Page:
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Capra aegagrus hircus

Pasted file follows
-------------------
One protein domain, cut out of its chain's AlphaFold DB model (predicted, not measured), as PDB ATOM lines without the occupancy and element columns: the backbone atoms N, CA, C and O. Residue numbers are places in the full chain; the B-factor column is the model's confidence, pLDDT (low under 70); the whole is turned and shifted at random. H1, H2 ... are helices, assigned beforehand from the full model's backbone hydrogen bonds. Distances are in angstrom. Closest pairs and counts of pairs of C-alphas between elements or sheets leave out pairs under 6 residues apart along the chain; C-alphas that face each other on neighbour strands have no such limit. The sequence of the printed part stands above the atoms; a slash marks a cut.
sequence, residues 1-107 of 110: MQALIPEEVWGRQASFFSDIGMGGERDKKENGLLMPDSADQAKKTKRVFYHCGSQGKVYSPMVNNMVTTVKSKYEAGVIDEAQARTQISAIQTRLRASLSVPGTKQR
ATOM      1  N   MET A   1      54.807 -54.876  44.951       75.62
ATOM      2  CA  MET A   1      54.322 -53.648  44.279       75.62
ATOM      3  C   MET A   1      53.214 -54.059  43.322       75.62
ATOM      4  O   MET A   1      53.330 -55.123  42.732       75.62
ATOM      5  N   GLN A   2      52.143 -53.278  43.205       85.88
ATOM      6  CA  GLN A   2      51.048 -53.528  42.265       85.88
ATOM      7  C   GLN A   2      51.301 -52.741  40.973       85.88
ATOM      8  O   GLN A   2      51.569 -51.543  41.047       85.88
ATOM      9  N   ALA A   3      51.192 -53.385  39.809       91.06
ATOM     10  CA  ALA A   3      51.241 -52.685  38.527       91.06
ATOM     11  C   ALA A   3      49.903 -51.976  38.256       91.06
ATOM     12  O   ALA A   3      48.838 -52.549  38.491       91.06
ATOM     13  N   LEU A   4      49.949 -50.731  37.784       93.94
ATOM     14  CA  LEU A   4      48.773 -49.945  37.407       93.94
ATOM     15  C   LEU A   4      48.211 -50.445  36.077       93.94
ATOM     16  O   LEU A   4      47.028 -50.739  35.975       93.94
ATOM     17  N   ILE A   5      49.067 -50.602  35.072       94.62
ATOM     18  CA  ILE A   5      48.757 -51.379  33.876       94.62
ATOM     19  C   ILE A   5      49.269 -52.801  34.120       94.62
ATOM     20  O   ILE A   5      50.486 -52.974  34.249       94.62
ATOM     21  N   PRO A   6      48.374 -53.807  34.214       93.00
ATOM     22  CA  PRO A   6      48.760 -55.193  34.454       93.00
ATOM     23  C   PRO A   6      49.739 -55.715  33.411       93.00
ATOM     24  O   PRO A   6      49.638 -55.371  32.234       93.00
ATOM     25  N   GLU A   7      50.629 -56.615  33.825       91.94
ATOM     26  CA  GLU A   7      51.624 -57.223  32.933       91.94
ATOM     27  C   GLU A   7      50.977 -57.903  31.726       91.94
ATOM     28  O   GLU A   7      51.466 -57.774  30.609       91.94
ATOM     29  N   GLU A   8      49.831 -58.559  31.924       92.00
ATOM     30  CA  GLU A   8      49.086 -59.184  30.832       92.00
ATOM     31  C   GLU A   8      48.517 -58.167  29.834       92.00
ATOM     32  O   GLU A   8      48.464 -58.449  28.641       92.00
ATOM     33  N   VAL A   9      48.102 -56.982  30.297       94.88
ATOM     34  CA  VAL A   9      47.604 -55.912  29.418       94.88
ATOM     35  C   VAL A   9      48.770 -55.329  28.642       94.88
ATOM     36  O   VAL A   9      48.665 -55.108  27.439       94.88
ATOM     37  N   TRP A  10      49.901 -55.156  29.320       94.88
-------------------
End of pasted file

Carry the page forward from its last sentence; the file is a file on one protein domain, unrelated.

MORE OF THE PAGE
The domestic goat or simply goat (Capra aegagrus hircus) is a subspecies of C. aegagrus domesticated from the wild goat of Southwest Asia and Eastern Europe. The goat is a member of the animal family Bovidae and the subfamily Caprinae, meaning it is closely related to the sheep. There are over 300 distinct breeds of goat. It is one of the oldest domesticated species of animal, according to archaeological evidence that its earliest domestication occurred in Iran at 10,000 calibrated calendar years ago. Goats have been used for milk, meat, fur, and skins across much of the world. Milk from goats is often turned into goat cheese. Female goats are referred to as does or nannies, intact males are called bucks or billies, and juvenile goats of both sexes are called kids. Castrated males are called wethers. While the words hircine and caprine both refer to anything having a goat-like quality, hircine is used most often to emphasize the distinct smell of domestic goats. In 2011, there were more than 924 million goats living in the world, according to the UN Food and Agriculture Organization.